There seems to be a nonphysical basis for thinking. Strobel writes:
- In their journal article, Sam Parnia and Peter Fenwick, a neuropsychiatrist at the Institute of Psychiatry in London, describe their study of sixty-three heart attack victims who were declared clinically dead but were later revived and interviewed. About ten percent reported having well-structured, lucid thought processes, with memory formation and reasoning, during the time that their brains were not functioning. The effects of oxygen starvation or drugs – objections commonly offered by skeptics – were ruled out as factors. (Strobel, 251)
This contradicts the atheistic narrative that thinking and choosing depend exclusively upon brain activity. In order to maintain their narrow materialistic worldview, the atheist is forced to discount this kind of study along with the many accounts of extra-body experiences.
If our brain chemistry compels all of our choices, then we cannot truly be culpable and responsible moral agents. This idea is humanly demeaning. This is very significant because it will affect how we view ourselves, our fellow humans and also how we treat them. If humans are no more than sophisticated chemical machines, there is a greater likelihood that we will use them like machines.
The atheist might agree that their view of freewill seriously compromises our estimation of humanity. However, he often retorts, “I’m more interested in truth than in what feels good.”
However, the denial of freewill goes far beyond the question of a lower estimation of humanity. This denial undermines everything upon which civilization is based – justice, right and wrong, reward and punishment.
If biology alone made the rapist rape, then it is not just to punish him. After all, he could make no other choice. Consequently, no punishment is just and no reward is deserved. It’s just a matter of chemistry not morality.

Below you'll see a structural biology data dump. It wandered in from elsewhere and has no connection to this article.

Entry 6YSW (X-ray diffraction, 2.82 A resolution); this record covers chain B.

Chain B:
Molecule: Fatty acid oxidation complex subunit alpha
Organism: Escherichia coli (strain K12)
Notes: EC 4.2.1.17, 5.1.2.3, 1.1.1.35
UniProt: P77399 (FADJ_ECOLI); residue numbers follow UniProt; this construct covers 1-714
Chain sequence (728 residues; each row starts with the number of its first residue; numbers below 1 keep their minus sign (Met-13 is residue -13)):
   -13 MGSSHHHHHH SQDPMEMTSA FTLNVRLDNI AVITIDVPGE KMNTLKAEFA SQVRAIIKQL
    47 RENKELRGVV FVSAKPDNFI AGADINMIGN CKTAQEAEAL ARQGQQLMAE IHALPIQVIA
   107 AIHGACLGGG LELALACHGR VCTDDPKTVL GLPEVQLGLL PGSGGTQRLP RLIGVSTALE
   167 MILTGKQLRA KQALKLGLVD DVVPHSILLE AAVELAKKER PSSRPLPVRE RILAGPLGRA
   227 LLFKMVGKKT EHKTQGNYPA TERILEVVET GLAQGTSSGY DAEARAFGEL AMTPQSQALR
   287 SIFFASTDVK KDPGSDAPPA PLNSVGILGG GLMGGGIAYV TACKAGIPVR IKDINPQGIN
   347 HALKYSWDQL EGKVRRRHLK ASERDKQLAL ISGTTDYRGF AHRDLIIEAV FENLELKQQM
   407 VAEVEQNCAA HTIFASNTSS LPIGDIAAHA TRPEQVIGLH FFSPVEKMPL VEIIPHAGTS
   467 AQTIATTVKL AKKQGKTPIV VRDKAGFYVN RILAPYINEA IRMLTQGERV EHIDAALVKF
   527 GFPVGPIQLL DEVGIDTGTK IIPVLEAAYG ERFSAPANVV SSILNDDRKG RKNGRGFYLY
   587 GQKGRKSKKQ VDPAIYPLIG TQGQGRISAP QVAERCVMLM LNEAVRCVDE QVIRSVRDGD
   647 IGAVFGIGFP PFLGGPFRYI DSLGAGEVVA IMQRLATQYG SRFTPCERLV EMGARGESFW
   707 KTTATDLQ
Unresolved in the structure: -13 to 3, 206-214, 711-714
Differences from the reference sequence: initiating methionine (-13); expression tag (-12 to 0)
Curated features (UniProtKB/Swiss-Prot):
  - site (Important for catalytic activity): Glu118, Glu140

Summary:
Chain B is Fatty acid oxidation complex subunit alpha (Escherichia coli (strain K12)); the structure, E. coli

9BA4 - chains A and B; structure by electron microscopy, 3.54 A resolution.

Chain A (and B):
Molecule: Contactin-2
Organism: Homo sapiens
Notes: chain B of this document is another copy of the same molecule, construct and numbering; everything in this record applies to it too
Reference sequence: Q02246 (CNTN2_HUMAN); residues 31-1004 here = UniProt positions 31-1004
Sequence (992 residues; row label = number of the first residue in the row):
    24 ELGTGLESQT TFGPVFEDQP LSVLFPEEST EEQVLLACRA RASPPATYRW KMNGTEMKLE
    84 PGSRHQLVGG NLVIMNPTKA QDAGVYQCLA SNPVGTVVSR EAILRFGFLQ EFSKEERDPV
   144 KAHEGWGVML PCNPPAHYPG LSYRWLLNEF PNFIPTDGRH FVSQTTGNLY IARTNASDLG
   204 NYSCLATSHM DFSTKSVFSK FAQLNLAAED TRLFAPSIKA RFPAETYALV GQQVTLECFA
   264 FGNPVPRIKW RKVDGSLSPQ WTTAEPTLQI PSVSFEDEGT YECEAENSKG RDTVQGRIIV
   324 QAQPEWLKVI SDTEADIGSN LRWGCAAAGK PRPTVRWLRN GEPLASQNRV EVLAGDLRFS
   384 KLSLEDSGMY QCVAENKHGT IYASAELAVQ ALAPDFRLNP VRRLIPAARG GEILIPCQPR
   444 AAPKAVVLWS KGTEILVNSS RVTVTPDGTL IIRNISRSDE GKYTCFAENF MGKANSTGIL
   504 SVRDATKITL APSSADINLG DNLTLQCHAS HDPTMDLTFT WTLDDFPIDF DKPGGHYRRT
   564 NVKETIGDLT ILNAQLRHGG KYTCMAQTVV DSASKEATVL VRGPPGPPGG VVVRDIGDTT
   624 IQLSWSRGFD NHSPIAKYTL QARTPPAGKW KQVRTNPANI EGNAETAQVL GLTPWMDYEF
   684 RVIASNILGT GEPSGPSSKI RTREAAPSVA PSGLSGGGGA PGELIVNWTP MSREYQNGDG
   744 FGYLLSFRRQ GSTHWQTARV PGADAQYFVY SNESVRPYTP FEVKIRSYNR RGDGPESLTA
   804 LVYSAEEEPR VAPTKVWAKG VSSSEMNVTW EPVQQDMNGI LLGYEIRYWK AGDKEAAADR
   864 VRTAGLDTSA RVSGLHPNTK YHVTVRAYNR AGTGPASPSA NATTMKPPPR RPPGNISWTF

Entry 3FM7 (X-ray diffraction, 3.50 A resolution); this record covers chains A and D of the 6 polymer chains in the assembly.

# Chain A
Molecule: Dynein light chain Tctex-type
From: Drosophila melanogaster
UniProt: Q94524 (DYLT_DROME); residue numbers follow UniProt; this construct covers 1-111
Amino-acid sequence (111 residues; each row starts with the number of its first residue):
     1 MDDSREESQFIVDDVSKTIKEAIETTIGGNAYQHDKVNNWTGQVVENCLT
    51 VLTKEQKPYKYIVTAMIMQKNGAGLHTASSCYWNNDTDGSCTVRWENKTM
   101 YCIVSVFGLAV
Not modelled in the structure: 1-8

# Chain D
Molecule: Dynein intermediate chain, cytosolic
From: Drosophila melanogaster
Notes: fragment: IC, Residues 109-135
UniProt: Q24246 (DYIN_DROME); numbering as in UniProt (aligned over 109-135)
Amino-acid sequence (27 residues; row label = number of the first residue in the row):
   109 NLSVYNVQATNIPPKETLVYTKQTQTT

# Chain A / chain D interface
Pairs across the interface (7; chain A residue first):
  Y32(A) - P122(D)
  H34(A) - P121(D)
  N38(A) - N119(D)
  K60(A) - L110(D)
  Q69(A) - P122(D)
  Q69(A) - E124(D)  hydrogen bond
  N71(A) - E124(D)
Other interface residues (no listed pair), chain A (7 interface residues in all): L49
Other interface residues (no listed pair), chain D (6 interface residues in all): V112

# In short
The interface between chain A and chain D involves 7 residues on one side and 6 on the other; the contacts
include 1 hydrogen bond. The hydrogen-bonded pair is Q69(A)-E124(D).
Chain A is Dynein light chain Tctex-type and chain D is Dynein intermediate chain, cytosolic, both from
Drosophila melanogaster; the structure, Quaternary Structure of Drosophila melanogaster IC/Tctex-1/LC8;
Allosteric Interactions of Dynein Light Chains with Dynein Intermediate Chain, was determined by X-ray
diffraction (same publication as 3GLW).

These ideas mean the destruction of civilization, and the atheists recognize this. Consequently, they are scrambling to resurrect the concept of moral responsibility, which they have undermined. Professor of Philosophy, Chad Meister, writes about Harris’s muddled scrambling:
- While in Harris’s view we lack free will and moral culpability for our actions, he nonetheless believes that we can still be “blameworthy” for our actions. How so? “Because,” he says, “what we do subsequent to conscious planning tends to most fully reflect the global properties of the our minds” (Christian Research Journal, Volume 35, Number 4, 59)
Oddly, Harris claims that we can be “blameworthy” without being morally culpable. This is a blatant contradiction. If our “conscious planning” and what we do subsequently are strictly the products of brain chemistry, then there still can be no basis for either “blameworthiness” or moral culpability. They die a common death with the denial of freewill.
Some atheists are candid enough to admit that this is a real problem for their worldview. However, they continue to bring charges against the burglar who tore up their apartment. In this, their actions contradict their worldview. While they seek justice, they admit that they lack any possible basis for this concept in their pre-determined chemical world.
The denial of freewill seems to also constitute a denial of any meaningful thought. All brain chemistry is subject to the laws of nature. Consequently, all thinking and choosing are the result of formulas. However, formulas and laws produce repeated and predictable patterns, not information, not the nuances of thought. Clearly, the books that we write and the discoveries that we make don’t reflect repeated, formulaic. Instead, these creations reflect something greater – reasoning, the weighing of evidence for and against various paradigms. All of this requires something beyond what chemistry can offer. It requires the subtle and gloriously nuanced ability to freely choose among various thoughts and ideas.
Why are people atheists? Why do we trap ourselves in narrow boxes, which effectively obstruct our vision? One atheist friend explained to me the great relief he had experienced once he adopted the no-freewill position. He was no longer responsible for his behavior, and his sense of guilt became greatly diminished. He is what he is. Who can blame him!
While I can sympathize with this, Christ offers another way – a way to not only diminish guilt but to obliterate it. Besides, Christ obliterates our guilt in a way that doesn’t infringe upon moral responsibility. He replaces gratitude for guilt, gladness in service for gutless, going-with-the-flow biological determinism.
When a worldview fails to work, when it can’t be coherently lived out, we should be free to discard or modify it. This represents sanity, but sanity has no place within biological determinism.